Use of electronic cigarettes has grown exponentially over the past few years, raising concerns about harmful emissions. This study quantified potentially toxic compounds in the vapor and identified key parameters affecting emissions.
Six principal constituents in three different refill “e-liquids” were propylene glycol (PG), glycerin, nicotine, ethanol, acetol, and propylene oxide. The latter, with mass concentrations of 0.4–0.6%, is a possible carcinogen and respiratory irritant. Aerosols generated with vaporizers contained up to 31 compounds, including nicotine, nicotyrine, formaldehyde, acetaldehyde, glycidol, acrolein, acetol, and diacetyl.
Glycidol is a probable carcinogen not previously identified in the vapor, and acrolein is a powerful irritant. Emission rates ranged from tens to thousands of nanograms of toxicants per milligram of e-liquid vaporized, and they were significantly higher for a single-coil vs a double-coil vaporizer (by up to an order of magnitude for aldehydes).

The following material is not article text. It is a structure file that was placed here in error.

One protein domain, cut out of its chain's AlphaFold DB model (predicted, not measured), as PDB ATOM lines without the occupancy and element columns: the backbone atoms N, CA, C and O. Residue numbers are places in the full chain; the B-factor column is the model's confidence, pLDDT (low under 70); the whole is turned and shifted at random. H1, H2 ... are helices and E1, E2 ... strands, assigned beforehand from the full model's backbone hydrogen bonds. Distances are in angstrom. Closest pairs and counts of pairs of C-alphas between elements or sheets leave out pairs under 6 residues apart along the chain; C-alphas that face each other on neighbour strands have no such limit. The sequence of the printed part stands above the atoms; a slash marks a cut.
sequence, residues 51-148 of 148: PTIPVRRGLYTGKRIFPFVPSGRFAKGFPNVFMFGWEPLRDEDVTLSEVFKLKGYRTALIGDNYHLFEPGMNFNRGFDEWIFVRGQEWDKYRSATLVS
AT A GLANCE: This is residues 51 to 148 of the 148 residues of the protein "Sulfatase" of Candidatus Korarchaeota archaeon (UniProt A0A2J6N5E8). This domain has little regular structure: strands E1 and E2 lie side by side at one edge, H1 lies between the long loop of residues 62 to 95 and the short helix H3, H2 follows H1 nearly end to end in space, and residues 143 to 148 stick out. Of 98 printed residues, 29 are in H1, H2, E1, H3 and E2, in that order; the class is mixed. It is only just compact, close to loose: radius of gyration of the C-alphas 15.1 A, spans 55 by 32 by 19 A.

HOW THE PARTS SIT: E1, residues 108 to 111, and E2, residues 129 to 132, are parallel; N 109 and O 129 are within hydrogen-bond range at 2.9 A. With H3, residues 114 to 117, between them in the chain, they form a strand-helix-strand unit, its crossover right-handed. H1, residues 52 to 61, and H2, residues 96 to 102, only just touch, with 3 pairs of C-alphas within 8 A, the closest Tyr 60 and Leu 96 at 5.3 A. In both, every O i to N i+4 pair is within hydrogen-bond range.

By increasing the voltage applied to a single-coil device from 3.3 to 4.8 V, the mass of e-liquid consumed doubled from 3.7 to 7.5 mg puff–1 and the total aldehyde emission rates tripled from 53 to 165 μg puff–1, with acrolein rates growing by a factor of 10.
Aldehyde emissions increased by more than 60% after the device was reused several times, likely due to the buildup of polymerization byproducts that degraded upon heating.
These findings suggest that thermal degradation byproducts are formed during vapor generation.
Glycidol and acrolein were primarily produced by glycerin degradation. Acetol and 2-propen-1-ol were produced mostly from PG, while other compounds (e.g., formaldehyde) originated from both.
Because emissions originate from reaction of the most common e-liquid constituents (solvents), harmful emissions are expected to be ubiquitous when e-cigarette vapor is present.